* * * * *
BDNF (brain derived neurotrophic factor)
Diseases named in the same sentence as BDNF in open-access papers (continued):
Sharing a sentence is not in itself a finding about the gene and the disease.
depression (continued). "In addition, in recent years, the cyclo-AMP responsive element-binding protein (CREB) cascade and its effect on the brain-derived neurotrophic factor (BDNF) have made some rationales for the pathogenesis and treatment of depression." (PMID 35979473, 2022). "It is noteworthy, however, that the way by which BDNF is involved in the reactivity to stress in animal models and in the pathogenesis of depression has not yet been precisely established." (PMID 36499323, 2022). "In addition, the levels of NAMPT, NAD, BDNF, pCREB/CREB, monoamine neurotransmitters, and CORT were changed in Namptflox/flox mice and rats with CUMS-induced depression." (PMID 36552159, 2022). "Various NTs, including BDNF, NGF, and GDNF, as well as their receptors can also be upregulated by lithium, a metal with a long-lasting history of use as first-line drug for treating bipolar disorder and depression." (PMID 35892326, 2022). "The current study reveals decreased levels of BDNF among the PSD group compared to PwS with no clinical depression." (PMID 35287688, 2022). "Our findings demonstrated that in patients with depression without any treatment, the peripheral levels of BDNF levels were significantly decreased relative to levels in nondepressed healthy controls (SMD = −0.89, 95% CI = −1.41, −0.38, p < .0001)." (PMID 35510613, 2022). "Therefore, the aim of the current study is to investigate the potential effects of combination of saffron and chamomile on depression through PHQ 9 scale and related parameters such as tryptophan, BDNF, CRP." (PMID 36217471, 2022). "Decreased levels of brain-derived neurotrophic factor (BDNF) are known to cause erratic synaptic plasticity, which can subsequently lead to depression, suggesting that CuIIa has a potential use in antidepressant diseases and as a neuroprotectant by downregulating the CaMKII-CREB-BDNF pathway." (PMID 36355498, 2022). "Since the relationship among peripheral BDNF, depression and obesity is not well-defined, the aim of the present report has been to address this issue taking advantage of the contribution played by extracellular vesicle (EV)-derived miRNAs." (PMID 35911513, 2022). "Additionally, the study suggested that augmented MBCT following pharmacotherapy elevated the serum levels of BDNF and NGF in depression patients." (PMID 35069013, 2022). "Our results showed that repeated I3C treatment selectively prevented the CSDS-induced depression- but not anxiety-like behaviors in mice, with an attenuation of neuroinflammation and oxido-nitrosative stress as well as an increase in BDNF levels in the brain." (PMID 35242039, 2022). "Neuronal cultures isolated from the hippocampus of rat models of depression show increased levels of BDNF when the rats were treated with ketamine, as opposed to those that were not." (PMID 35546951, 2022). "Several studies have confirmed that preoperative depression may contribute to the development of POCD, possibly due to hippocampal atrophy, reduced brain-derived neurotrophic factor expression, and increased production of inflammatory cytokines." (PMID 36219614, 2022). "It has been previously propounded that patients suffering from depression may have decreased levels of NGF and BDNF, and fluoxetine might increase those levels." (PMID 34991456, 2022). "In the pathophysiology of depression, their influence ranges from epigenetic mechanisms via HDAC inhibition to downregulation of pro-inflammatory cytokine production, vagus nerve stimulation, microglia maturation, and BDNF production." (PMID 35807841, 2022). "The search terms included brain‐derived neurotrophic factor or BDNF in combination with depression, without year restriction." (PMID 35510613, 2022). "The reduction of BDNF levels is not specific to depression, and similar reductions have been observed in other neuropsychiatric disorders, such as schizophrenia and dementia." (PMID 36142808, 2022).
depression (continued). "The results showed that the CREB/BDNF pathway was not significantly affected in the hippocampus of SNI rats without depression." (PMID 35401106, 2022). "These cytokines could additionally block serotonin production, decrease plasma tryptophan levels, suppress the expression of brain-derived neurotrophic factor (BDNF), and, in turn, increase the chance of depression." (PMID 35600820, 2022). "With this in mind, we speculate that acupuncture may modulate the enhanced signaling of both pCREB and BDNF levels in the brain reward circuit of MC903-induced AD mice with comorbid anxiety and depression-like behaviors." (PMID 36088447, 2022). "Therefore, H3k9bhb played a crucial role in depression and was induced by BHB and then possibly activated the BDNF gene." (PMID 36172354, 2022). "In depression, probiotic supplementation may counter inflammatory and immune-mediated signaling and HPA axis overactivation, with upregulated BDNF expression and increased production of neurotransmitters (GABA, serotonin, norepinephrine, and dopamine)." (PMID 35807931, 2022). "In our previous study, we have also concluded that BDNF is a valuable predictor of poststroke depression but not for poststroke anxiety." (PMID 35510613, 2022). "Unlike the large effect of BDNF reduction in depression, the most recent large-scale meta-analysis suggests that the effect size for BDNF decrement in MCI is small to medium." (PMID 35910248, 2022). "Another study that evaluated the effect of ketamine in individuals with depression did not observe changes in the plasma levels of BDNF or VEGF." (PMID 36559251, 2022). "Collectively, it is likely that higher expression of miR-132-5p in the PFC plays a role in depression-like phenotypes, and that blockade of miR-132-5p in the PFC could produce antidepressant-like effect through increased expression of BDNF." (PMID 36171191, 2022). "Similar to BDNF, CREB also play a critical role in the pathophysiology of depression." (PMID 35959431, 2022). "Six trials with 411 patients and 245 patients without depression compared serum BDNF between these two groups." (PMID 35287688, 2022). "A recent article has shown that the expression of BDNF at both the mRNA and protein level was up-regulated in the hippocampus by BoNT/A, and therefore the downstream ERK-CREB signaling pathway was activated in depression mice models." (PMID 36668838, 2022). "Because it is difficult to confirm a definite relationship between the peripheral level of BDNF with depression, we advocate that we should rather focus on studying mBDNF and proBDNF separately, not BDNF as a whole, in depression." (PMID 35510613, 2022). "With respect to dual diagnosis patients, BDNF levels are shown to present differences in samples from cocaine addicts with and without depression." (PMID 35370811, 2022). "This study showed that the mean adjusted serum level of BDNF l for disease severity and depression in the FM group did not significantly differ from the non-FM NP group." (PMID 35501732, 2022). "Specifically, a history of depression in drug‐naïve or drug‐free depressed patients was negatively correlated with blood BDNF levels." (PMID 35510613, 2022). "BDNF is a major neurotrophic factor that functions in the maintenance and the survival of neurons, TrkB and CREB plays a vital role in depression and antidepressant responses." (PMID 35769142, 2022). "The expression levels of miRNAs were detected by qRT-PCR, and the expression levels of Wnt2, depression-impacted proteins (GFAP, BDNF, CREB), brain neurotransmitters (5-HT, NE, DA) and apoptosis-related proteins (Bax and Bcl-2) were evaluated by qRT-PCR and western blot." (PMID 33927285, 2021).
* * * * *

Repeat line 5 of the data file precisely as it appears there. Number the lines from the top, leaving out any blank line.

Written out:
depression (continued). "The results showed that the CREB/BDNF pathway was not significantly affected in the hippocampus of SNI rats without depression." (PMID 35401106, 2022). "These cytokines could additionally block serotonin production, decrease plasma tryptophan levels, suppress the expression of brain-derived neurotrophic factor (BDNF), and, in turn, increase the chance of depression." (PMID 35600820, 2022). "With this in mind, we speculate that acupuncture may modulate the enhanced signaling of both pCREB and BDNF levels in the brain reward circuit of MC903-induced AD mice with comorbid anxiety and depression-like behaviors." (PMID 36088447, 2022). "Therefore, H3k9bhb played a crucial role in depression and was induced by BHB and then possibly activated the BDNF gene." (PMID 36172354, 2022). "In depression, probiotic supplementation may counter inflammatory and immune-mediated signaling and HPA axis overactivation, with upregulated BDNF expression and increased production of neurotransmitters (GABA, serotonin, norepinephrine, and dopamine)." (PMID 35807931, 2022). "In our previous study, we have also concluded that BDNF is a valuable predictor of poststroke depression but not for poststroke anxiety." (PMID 35510613, 2022). "Unlike the large effect of BDNF reduction in depression, the most recent large-scale meta-analysis suggests that the effect size for BDNF decrement in MCI is small to medium." (PMID 35910248, 2022). "Another study that evaluated the effect of ketamine in individuals with depression did not observe changes in the plasma levels of BDNF or VEGF." (PMID 36559251, 2022). "Collectively, it is likely that higher expression of miR-132-5p in the PFC plays a role in depression-like phenotypes, and that blockade of miR-132-5p in the PFC could produce antidepressant-like effect through increased expression of BDNF." (PMID 36171191, 2022). "Similar to BDNF, CREB also play a critical role in the pathophysiology of depression." (PMID 35959431, 2022). "Six trials with 411 patients and 245 patients without depression compared serum BDNF between these two groups." (PMID 35287688, 2022). "A recent article has shown that the expression of BDNF at both the mRNA and protein level was up-regulated in the hippocampus by BoNT/A, and therefore the downstream ERK-CREB signaling pathway was activated in depression mice models." (PMID 36668838, 2022). "Because it is difficult to confirm a definite relationship between the peripheral level of BDNF with depression, we advocate that we should rather focus on studying mBDNF and proBDNF separately, not BDNF as a whole, in depression." (PMID 35510613, 2022). "With respect to dual diagnosis patients, BDNF levels are shown to present differences in samples from cocaine addicts with and without depression." (PMID 35370811, 2022). "This study showed that the mean adjusted serum level of BDNF l for disease severity and depression in the FM group did not significantly differ from the non-FM NP group." (PMID 35501732, 2022). "Specifically, a history of depression in drug‐naïve or drug‐free depressed patients was negatively correlated with blood BDNF levels." (PMID 35510613, 2022). "BDNF is a major neurotrophic factor that functions in the maintenance and the survival of neurons, TrkB and CREB plays a vital role in depression and antidepressant responses." (PMID 35769142, 2022). "The expression levels of miRNAs were detected by qRT-PCR, and the expression levels of Wnt2, depression-impacted proteins (GFAP, BDNF, CREB), brain neurotransmitters (5-HT, NE, DA) and apoptosis-related proteins (Bax and Bcl-2) were evaluated by qRT-PCR and western blot." (PMID 33927285, 2021).